2 min

The little festival that could

Ladyfest keeps talent rolling into town

Credit: Capital Xtra files

“Ladyfest is a powerful thing,” Leslie Dish-Slayer tells me. “When people hear we have one in Ottawa, they want to get involved.”

Ottawa’s edition of the Festival is in its second year, a deliberately small, grass-roots effort with a girl power mandate: to “encourage fun-lovin’ independent, DIY feminists to join forces.”

“It’s like any event like this, but instead of having mostly male technicians, organizers and musicians with a couple of women here and there, we turn it around,” says Natasha Beaudin, one of the loose collective of organizers. “It counterbalances the idea (that music) is a man’s world.”

Ladyfest Ottawa is one of several festivals inspired by the original event in Olympia, Washington in 2000, which no longer happens. “I think they may have burned out,” says Beaudin. “It’s a lot of work to put on Ladyfest, and that was a much bigger event. We’d like to keep it small and manageable – and fun.”

Each Ladyfest is unique, but all carry the original mandate: “a non-profit, community-based event designed by and for women to showcase, celebrate and encourage the artistic, organizational and political work and talents of women.” It’s a specific description, but broad enough that each Ladyfest reflects the community that creates it.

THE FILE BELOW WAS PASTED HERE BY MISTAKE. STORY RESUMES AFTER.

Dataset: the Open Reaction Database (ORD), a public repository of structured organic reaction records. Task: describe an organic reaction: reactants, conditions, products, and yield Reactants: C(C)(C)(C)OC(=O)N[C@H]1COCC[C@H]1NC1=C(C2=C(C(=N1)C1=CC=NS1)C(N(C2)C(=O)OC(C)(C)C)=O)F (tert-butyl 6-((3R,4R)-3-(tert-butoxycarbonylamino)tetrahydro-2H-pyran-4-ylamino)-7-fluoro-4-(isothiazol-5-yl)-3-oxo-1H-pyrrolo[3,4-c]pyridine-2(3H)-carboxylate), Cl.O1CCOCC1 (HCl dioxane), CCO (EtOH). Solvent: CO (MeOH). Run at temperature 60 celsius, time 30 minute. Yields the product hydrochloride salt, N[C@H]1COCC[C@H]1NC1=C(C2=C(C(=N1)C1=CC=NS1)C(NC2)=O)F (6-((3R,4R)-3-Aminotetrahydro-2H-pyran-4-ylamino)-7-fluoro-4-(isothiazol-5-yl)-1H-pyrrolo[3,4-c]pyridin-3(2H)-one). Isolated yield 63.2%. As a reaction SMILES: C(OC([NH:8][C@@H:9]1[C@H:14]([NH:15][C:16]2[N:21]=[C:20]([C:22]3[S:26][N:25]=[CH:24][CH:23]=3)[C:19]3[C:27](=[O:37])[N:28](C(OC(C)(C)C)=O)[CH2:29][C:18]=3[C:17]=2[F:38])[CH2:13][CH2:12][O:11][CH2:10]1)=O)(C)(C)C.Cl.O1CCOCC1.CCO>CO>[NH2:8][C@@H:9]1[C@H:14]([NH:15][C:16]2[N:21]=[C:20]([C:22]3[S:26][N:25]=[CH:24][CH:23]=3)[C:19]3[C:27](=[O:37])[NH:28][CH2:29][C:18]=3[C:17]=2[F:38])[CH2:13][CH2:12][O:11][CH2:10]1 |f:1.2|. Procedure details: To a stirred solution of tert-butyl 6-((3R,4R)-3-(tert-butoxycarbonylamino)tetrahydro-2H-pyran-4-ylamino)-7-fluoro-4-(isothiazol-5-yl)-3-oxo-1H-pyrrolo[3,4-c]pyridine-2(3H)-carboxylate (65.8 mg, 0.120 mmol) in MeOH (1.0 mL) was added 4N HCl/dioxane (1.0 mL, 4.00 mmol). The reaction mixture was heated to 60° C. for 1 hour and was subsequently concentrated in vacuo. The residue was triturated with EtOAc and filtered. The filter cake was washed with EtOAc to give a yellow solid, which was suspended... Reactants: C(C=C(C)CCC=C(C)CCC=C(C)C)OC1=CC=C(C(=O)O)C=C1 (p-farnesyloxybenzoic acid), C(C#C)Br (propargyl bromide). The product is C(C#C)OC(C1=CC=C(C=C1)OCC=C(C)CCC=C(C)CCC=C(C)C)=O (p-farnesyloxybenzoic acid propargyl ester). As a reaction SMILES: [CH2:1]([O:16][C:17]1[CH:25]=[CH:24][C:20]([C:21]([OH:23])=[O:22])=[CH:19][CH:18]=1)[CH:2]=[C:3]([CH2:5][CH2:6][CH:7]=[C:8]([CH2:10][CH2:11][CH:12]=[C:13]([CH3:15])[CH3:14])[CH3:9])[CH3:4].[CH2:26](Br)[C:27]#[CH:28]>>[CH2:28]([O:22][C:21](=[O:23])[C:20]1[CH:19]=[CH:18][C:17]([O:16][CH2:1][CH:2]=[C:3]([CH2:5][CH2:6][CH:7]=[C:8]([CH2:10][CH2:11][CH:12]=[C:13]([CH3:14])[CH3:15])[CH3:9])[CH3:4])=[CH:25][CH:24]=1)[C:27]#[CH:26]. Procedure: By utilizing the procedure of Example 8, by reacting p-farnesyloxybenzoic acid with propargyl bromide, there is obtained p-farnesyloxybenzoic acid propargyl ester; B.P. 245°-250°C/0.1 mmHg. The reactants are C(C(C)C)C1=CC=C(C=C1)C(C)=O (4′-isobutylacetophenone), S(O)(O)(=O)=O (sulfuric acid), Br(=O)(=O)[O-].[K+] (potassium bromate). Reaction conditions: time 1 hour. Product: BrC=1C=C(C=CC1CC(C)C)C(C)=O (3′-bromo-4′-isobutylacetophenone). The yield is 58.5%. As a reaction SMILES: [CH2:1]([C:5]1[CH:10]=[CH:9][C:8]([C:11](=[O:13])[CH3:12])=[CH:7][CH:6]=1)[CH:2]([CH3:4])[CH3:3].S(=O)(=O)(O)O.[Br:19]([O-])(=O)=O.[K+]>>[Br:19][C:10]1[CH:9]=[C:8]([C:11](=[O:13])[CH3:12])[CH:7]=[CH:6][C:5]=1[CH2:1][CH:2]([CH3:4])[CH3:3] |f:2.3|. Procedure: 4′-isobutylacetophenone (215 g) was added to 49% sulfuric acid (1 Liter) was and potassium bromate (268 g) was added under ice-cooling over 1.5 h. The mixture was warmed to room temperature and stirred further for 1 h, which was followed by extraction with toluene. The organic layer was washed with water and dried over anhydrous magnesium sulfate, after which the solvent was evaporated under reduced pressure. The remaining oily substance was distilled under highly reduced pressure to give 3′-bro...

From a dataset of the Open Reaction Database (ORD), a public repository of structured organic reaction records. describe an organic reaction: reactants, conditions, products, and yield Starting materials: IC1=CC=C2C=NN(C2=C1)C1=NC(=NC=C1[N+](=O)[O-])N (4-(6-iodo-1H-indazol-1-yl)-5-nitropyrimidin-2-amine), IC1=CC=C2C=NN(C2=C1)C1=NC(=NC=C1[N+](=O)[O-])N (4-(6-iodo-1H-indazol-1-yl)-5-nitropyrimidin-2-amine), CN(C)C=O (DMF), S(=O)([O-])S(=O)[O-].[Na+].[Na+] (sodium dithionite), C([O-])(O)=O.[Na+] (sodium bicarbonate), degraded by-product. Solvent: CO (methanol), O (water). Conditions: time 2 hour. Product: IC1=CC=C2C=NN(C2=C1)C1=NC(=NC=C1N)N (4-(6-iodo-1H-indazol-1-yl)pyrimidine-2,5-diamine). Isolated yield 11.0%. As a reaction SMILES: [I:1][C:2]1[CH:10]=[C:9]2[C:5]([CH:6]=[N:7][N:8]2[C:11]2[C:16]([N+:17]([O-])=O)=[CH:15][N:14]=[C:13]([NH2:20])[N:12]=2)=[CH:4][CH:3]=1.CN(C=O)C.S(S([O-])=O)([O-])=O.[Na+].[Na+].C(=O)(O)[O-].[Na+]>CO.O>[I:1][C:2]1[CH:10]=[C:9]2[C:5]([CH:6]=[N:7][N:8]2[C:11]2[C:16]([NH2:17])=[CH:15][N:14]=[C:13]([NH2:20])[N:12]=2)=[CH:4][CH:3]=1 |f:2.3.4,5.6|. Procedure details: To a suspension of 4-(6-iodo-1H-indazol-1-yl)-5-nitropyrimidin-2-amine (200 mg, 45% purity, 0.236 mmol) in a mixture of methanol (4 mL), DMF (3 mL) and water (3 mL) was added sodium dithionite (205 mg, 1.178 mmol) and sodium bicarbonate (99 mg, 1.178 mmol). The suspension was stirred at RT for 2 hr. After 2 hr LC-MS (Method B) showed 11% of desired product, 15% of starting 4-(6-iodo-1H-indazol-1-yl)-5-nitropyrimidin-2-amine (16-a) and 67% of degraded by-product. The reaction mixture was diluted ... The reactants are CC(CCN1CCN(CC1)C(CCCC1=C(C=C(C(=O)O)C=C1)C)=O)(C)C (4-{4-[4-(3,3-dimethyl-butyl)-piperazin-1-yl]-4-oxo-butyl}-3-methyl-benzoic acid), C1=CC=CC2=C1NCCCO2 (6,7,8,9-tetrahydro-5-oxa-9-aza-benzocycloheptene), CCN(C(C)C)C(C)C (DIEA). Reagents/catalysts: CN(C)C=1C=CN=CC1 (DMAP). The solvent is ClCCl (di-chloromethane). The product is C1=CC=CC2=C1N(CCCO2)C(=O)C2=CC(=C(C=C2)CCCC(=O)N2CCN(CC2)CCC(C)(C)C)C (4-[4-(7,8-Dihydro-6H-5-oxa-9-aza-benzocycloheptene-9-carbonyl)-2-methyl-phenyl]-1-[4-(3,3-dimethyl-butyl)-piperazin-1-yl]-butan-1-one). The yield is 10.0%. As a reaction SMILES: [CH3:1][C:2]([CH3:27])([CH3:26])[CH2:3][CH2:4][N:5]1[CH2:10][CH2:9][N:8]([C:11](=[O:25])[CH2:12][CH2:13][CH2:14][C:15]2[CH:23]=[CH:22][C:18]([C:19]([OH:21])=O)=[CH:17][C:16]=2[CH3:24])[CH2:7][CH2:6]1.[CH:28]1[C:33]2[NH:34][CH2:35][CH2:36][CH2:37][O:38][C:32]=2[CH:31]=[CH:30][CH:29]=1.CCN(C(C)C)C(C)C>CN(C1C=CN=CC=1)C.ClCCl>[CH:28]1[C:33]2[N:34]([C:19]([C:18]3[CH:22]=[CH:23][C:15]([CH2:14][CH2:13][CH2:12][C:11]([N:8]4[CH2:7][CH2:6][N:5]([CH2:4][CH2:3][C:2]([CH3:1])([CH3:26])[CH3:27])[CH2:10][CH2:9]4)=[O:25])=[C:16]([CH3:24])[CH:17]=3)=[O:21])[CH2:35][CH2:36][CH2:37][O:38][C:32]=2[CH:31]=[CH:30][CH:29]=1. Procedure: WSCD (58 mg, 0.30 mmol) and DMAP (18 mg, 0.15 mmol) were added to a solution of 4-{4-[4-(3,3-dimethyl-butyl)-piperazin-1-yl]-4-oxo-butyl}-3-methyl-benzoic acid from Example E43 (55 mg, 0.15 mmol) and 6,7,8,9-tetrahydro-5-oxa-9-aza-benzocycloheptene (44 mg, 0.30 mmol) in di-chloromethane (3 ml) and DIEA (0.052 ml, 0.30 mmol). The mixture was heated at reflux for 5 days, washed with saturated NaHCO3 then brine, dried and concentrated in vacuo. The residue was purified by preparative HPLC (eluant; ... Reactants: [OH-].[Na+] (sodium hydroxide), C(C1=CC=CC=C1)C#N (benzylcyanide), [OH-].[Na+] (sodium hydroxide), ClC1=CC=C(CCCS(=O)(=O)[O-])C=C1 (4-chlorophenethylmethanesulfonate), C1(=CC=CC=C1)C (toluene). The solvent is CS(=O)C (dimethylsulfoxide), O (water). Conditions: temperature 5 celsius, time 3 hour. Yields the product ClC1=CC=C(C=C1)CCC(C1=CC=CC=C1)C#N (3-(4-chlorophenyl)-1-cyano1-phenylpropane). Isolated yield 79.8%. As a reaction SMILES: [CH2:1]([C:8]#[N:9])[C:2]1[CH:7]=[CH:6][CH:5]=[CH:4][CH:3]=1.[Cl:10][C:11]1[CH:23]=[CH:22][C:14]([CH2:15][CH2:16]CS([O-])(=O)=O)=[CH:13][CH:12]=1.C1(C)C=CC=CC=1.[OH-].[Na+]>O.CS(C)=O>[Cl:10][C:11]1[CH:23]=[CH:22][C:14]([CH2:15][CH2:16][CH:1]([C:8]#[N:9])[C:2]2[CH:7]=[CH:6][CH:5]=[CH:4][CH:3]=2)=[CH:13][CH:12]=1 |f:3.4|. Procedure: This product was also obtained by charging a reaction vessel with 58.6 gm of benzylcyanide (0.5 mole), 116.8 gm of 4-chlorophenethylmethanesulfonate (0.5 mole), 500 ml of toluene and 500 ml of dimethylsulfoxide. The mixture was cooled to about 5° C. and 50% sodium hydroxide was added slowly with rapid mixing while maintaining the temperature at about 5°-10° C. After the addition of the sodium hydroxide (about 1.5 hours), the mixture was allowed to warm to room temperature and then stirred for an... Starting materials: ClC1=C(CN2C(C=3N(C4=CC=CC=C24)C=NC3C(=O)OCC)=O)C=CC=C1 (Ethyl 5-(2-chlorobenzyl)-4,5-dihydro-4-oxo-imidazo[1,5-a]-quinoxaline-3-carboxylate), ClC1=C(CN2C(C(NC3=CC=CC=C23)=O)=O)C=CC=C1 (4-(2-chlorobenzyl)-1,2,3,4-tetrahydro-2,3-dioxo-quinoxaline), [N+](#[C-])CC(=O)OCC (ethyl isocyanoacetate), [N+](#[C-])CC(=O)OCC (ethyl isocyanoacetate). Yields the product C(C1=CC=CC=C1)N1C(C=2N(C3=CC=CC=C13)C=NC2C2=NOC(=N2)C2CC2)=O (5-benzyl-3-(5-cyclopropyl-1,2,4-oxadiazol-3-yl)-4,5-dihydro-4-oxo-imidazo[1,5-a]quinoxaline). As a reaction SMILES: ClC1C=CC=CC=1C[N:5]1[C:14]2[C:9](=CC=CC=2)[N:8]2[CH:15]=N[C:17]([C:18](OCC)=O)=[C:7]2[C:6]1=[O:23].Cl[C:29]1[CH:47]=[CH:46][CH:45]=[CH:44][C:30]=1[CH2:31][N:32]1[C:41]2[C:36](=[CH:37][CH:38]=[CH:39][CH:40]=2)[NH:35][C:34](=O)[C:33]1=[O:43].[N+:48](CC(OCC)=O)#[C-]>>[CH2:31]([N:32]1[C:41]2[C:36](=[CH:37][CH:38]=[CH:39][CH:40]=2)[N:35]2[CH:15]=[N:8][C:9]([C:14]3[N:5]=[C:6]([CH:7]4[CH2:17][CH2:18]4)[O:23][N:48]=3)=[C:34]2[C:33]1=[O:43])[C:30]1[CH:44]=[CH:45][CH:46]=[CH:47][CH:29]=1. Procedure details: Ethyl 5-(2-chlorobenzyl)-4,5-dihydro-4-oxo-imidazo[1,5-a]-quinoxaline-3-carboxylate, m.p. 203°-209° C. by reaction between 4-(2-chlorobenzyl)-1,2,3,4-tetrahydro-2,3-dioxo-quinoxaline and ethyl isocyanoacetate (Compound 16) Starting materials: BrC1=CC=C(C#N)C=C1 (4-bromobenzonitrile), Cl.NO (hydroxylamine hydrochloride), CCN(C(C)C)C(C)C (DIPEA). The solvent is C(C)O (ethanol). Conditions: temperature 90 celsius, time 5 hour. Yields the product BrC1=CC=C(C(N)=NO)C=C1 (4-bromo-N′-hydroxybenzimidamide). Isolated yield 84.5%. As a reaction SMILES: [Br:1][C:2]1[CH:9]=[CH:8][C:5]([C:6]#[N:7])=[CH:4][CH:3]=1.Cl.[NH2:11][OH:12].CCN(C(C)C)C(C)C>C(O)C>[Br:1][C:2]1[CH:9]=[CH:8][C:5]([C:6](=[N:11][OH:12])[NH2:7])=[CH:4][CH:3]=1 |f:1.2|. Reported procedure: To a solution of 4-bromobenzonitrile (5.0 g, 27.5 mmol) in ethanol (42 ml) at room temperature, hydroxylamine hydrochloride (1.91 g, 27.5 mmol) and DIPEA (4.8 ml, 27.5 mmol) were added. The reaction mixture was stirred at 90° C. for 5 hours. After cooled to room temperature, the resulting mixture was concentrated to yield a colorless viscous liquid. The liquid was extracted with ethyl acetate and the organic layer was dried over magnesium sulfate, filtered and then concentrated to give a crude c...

Ladyfest is not an event exclusive to women. In fact, it seeks to be inclusive of just about everybody. “Primarily woman-organized, open to everyone with emphasis on the feminist, queer-positive, anti-racist, DIY and punk side of things” is how the website puts it. To Beaudin, everyone who is interested should be included. “Who are we to define gender? We want everyone to feel safe and welcome.”

You’ll find some good punk rock at Ladyfest, but the entertainment will be as diverse as the audience. “There’s folk, spoken word and lots of other stuff. It’s great for people who like live music. The concerts are intimate and there are workshops to suit every taste – bike repair to breakdancing,” says Dish-Slayer.

“All events are all ages, wheelchair accessible and affordable,” says Beaudin. “We’ll even do a sliding scale.

“The schedule is just coming together and will be posted on the website soon. For now I can tell you that on the Friday at Saw Gallery there’s five bands and a vegetarian supper.” You’ll also find workshops all day on Saturday, and another night of music, this time at the Sandy Hill Community Centre. “There will be five or six bands, including The Maynards from Halifax. They came last year and were an amazing surprise.”

Ladyfest is completely volunteer-run, and open planning meetings are held every Wednesday at the Second Cup on Elgin Street. They already have a solid volunteer base, “They’ve come out of the woodwork,”says Dish-Slayer. “But more are good.”

Tori Deckergommeaux overcame her initial skepticism and volunteered when she realised that “the organizers really know what they’re doing.” She is coordinating the vendors, “everything from zines to chain mail, and maybe a few sex toys.”

Dish-Slayer describes Ladyfest as “a great introduction to political activism for young women,” and the best thing about it is “the warm, positive female crowd.” But Tori has her own ideas about what makes Ladyfest such a blast: “It’s a great place to meet girls,” she says, grinning.


Jul 3, 4 & 5 at various venues.